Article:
Monday, June 17, 2019

Pollinator Garden Basics

A Green-Headed Coneflower provides nectar for multiple Sweat Bees, a Bumblebee, and Orange Mint Moth.

     There are over 200,000 species of pollinators worldwide. These include such diverse animals as bees, wasps, butterflies, moths, flies, beetles, and hummingbirds. We owe them much, as it is often said that one out of every three bites of food we enjoy is due to the direct actions of an animal pollinator. In fact, three-quarters of all plants, regardless of whether we eat them or not, depend on animal pollinators in order to reproduce. There are many basic things we can do to make our gardens and landscape more pollinator friendly:

      Avoid using pesticides and/or herbicides.

      Plant for continuous blooms throughout the seasons (so you have continuous food).

      Use mass plantings (they’re easier to see by pollinators flying by)

      Include host plants for caterpillar and oligolectic plants for bees (the native plants 1/5
        of our native bees evolved with and need in order to reproduce).

      Provide basking sites (they all need to warm up).

      Consider wet mud spots to serve as puddling areas for butterflies, mud plots for
         mason bees/wasps.

      Try to locate your garden in the sunniest location you have for the most blooms.

      Consider flower color & shape (white, yellow or blue composite flowers are often

      Avoid double-flowered or other cultivars (cultivars are chosen for traits people want; 
   evolution chose what the pollinators want).

     Leave old stalks, if not diseased, to overwinter. If you can cut stalks to a foot or so
        high and leave them for the new growth to grow over, you can provide nesting spots
        for insects such as bees, of which 30% nest in places like old stalks. It will still look
        neat, but provide nesting platforms throughout the year. If you resist the urge to
        clean up and remove fallen leaves, you also provide good habitat.

      Go Native!

A Goldenrod is covered in small pollinators.
Why Choose Natives?
-    They provide more food/shelter for the animals with whom they evolved. 96%
       of terrestrial birds feed their young caterpillars (and sawflies) as their major food source,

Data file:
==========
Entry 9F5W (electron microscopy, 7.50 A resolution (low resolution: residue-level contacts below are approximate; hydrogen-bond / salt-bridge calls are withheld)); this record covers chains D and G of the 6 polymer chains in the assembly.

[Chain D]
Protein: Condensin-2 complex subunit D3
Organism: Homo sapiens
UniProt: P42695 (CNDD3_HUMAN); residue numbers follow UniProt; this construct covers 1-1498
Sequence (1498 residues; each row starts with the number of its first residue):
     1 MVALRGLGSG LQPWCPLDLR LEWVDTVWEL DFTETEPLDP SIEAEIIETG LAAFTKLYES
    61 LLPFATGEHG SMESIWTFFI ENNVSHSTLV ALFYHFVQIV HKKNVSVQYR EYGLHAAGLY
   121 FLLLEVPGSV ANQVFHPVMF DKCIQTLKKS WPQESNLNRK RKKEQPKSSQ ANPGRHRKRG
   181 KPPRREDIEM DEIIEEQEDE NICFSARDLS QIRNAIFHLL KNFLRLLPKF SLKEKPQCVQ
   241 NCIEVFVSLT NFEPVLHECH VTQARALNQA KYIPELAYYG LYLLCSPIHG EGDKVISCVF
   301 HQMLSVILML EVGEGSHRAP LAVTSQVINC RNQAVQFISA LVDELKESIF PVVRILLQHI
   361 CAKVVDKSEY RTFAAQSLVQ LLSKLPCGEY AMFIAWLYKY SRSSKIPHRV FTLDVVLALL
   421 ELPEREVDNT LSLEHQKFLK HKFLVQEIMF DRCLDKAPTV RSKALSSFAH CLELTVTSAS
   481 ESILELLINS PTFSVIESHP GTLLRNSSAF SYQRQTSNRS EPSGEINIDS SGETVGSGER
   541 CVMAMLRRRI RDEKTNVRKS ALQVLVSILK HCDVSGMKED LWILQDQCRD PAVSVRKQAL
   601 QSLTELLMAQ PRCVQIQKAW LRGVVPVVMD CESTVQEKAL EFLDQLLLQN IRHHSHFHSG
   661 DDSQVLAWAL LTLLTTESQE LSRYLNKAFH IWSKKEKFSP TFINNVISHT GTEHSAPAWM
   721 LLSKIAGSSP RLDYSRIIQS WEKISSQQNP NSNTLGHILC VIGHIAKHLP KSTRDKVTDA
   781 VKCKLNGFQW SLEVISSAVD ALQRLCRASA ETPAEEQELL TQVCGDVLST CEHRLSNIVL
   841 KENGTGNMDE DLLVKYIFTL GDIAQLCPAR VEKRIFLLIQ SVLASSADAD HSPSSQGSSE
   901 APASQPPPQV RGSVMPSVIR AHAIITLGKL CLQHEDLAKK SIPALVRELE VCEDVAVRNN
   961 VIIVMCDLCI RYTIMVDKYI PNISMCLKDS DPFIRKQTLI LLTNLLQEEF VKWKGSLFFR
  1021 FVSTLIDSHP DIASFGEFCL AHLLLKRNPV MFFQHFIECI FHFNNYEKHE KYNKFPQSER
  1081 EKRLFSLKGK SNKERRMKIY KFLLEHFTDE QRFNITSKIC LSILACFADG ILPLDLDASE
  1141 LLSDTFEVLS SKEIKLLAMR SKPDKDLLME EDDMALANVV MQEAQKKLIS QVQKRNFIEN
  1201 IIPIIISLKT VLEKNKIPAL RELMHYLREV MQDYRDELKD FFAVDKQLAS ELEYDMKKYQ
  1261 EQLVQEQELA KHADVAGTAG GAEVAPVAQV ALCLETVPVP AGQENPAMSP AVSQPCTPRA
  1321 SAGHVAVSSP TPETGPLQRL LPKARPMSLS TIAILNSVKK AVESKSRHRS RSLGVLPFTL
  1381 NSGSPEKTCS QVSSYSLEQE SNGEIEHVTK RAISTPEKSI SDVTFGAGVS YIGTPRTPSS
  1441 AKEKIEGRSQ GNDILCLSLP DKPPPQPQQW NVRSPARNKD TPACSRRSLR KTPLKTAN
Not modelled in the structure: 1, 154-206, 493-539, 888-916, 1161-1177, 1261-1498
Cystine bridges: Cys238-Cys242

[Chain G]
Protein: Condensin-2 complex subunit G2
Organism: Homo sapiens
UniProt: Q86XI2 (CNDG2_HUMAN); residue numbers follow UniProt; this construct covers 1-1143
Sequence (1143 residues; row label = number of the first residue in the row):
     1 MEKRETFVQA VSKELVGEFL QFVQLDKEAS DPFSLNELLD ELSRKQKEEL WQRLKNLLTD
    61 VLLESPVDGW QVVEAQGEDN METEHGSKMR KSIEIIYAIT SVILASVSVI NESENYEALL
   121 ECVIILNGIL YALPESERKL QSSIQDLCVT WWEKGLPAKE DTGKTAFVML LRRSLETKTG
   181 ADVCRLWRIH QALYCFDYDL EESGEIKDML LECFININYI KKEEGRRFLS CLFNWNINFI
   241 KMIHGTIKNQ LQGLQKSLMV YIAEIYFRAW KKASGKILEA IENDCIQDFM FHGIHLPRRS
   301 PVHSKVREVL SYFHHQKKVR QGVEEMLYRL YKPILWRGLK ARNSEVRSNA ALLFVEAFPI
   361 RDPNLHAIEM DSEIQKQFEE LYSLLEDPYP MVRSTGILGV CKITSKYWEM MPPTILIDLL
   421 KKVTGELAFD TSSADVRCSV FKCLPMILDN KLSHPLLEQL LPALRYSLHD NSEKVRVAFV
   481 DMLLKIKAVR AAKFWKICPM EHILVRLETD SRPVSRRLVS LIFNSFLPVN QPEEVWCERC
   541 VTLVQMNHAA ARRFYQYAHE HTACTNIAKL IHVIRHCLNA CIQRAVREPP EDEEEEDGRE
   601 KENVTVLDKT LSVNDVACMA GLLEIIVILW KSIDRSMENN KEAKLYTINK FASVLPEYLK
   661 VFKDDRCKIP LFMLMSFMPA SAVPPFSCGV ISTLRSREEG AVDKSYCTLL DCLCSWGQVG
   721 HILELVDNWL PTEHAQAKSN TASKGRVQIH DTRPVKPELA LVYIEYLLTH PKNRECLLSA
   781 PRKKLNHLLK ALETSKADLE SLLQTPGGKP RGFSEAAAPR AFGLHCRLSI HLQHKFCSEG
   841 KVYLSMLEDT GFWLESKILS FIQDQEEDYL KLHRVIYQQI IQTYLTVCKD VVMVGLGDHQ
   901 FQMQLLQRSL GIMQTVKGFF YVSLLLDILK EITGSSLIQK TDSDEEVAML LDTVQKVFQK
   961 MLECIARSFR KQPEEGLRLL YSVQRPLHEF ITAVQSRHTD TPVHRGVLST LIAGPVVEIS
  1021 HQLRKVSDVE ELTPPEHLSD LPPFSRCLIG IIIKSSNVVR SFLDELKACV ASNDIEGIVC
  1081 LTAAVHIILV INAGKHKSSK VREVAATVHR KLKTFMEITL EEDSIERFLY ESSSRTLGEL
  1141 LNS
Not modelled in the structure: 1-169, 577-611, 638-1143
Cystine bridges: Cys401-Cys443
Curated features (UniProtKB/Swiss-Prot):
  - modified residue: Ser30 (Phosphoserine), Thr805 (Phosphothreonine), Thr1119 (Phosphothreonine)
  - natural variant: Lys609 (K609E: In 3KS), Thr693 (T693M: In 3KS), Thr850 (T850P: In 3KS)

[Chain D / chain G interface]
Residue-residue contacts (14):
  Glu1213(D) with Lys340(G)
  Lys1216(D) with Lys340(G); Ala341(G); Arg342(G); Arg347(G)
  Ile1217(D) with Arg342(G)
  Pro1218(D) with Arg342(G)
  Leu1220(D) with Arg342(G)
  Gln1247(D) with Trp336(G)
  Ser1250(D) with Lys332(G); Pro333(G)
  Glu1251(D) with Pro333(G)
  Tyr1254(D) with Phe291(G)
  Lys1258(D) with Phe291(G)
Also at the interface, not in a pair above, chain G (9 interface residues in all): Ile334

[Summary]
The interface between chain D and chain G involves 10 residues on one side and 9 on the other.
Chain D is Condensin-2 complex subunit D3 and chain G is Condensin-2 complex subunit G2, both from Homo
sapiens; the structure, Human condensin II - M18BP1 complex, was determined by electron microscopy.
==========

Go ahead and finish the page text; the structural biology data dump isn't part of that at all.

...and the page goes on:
particularly while nesting. All 17 of our bat species feed on insects preferring moths
       (which of course are adult caterpillars).
-    They are preferred by native wildlife (with whom they evolved). Indeed many are
       necessary as host plants for caterpillars and 1/5 of our bees.
-    Given that most insects lay large number of eggs, supplying the plants they need can
       make a big difference locally. Of all the insects that feed on plants, 90% are specialists
       needing the native plants they evolved with, and many of these are pollinators such as
       butterflies and bees.     
-    They are adapted to our environmental and soil conditions in which they evolved.  
-    There are so many to choose from adapted to just about every growing condition (over
       1700 species in NoVA alone).
-    The same plants can have multiple uses (aesthetics, edible landscaping, herbal, wildlife
       gardening, etc.).
-    They are attractive!
     So do your part for pollinators and other wildlife by following these guidelines, most especially by going Native!

A Bumblebee and Monarch Caterpillar share a Swamp Milkweed.

Happy National Pollinator Week!

A Bumblebee, Metallic Sweat Bee, and Orange-Spotted Mint Moth share a meal on a Green-headed Coneflower.

   Happy National Pollinator Week! There are over 200,000 species of pollinators worldwide. These include such diverse animals as bees, wasps, butterflies, moths, flies, beetles, and hummingbirds. We owe them much, as it is often said that one out of every three bites of food we enjoy is due to the direct actions of an animal pollinator. In fact, three-quarters of all plants, regardless of whether we eat them or not ,depend on animal pollinators in order to reproduce.
     When thinking about planting things to benefit our pollinators who benefit us so often, a critical thing to consider is the use of native plants. Studies show that native plants are four or more times more attractive to native pollinators than exotic plants. This, of course, makes perfect sense since these plants and animals evolved together, sometimes to the point that one cannot exist without the other. Many caterpillars for example cannot survive without their specific native host plant to feed on. About one out of every five of our 450 native bees in the Mid-Atlantic area need the specific pollen of certain native plants or they cannot reproduce. Just any flower or plant simply won't due.